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Mt. Holz Science Fiction Society
07/10/09 -- Vol. 28, No. 2, Whole Number 1553
Table of Contents
Acknowledgement (comments by Mark R. Leeper):
This week's MT VOID is brought to you by the Pre-Owned-Humvee Owners Exchange. Buy a used Humvee today. When the balloon goes up you'll be glad you got one. [-mrl]
Explosive History (comments by Mark R. Leeper):
I like some of the educational stations on the cable, but at times I think they may be trying a little too hard to get younger viewers to watch. I see The History Channel is running a new documentary: "FDR, Dinosaurs, and the New Deal." [-mrl]
Politifact Sums It Up (comments by Mark R. Leeper):
There is a site that I like to visit on the Internet. It is called PolitiFact.com. It is located at http://www.politifact.com/truth-o-meter/. This site is like the snopes.com of political argument. It takes statements by politicians and checks them out to see if they are true or not. Each statement his a meter next to it that registers each statement with a rating: True, Mostly True, Half True, Barely True, False, or Pants on Fire. I take it "false" means wrong but perhaps misguided. "Pants on Fire" goes beyond that to intentional falsehood. They do not leave it at just the verdict on the truth scale, they also have an entire article on what the situation actually is.
I think the editors are reasonably unbiased. If they lean to the liberal side it is not by far. It certainly is not giving Barack Obama a free ride. They are tracking the campaign promises that Obama made, and the vast majority is in the "No Action" category. I think the site is reasonably unbiased and somebody must agree since it did win a Pulitzer Prize this year.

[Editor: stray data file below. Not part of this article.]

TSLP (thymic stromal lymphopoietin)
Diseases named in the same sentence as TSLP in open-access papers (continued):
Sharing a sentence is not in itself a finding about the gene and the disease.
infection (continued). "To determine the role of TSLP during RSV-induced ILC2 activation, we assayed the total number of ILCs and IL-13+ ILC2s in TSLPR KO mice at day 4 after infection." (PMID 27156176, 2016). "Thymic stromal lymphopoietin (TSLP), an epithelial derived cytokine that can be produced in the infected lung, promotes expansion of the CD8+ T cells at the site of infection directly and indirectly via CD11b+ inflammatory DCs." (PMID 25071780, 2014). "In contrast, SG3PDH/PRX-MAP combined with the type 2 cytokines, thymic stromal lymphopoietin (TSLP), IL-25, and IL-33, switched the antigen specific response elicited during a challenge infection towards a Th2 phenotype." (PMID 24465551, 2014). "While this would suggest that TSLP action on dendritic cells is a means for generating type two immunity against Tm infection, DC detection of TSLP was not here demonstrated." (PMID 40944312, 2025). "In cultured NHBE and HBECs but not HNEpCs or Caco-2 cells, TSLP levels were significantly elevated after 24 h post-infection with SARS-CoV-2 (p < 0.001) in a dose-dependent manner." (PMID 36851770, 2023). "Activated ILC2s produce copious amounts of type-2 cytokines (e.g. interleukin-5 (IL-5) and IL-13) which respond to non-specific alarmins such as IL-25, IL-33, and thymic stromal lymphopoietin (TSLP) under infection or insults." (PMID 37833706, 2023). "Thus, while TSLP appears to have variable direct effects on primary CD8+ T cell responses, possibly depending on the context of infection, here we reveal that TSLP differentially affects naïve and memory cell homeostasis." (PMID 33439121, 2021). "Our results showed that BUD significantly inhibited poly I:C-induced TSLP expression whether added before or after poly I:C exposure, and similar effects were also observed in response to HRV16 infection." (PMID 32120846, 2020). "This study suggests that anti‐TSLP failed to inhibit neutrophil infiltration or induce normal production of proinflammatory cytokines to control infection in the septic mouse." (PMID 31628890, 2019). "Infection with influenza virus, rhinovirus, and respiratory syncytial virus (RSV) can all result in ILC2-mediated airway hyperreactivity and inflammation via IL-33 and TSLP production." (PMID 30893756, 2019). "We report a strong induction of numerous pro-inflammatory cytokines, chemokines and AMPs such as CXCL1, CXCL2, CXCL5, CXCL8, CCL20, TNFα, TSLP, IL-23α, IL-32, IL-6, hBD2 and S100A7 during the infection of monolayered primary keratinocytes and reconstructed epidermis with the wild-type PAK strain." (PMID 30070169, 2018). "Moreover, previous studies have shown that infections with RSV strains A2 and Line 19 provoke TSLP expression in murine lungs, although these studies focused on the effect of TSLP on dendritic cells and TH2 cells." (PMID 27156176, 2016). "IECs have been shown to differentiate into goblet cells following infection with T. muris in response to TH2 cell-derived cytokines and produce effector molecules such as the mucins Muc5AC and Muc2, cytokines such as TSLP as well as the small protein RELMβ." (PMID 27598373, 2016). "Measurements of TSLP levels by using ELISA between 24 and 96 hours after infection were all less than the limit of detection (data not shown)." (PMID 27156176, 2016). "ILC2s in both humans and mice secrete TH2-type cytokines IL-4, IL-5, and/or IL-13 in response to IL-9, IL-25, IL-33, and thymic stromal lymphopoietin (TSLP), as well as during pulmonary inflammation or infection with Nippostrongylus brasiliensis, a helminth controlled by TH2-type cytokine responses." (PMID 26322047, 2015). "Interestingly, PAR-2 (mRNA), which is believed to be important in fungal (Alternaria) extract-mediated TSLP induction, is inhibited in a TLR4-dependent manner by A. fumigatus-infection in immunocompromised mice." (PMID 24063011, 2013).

I recently noticed that they do not restrict themselves only to politicians' statements. They also have a category for "Chain e- mail." Now this is a category that immediately grabs my interest. I know several people who get political e-mail and forward it to large numbers of their friends including myself. I have a personal interest in Chain e-mail. At one point I was responsible in part for the health of my company's computers. One of the problems we had was Chain e-mail filling up the company's storage. I knew about Snopes.com http://www.snopes.com/ and would use it to investigate the truth of these e-mail messages. What I found was that of these nuisance e-mail messages, almost all were out-and-out false. I am serious that the accuracy rate is about 1%. I do not really understand the psychology of the people who forward these messages, but I can tell you that almost all of the messages are disinformation. Some of them are dangerously false like the rumor that you could save your life when you are having a heart attack by rhythmically coughing. I think most of the people who send them around are just craving attention, but doing so by spreading misinformation is a poor way to get attention. Among my friends and family there are multiple people who do this forwarding and I try to gently correct them by forwarding the Snopes pages that debunk their particular myths. I generally caution them not to send chain e-mail involving health or politics. Frequently it takes several times before I get a behavior change.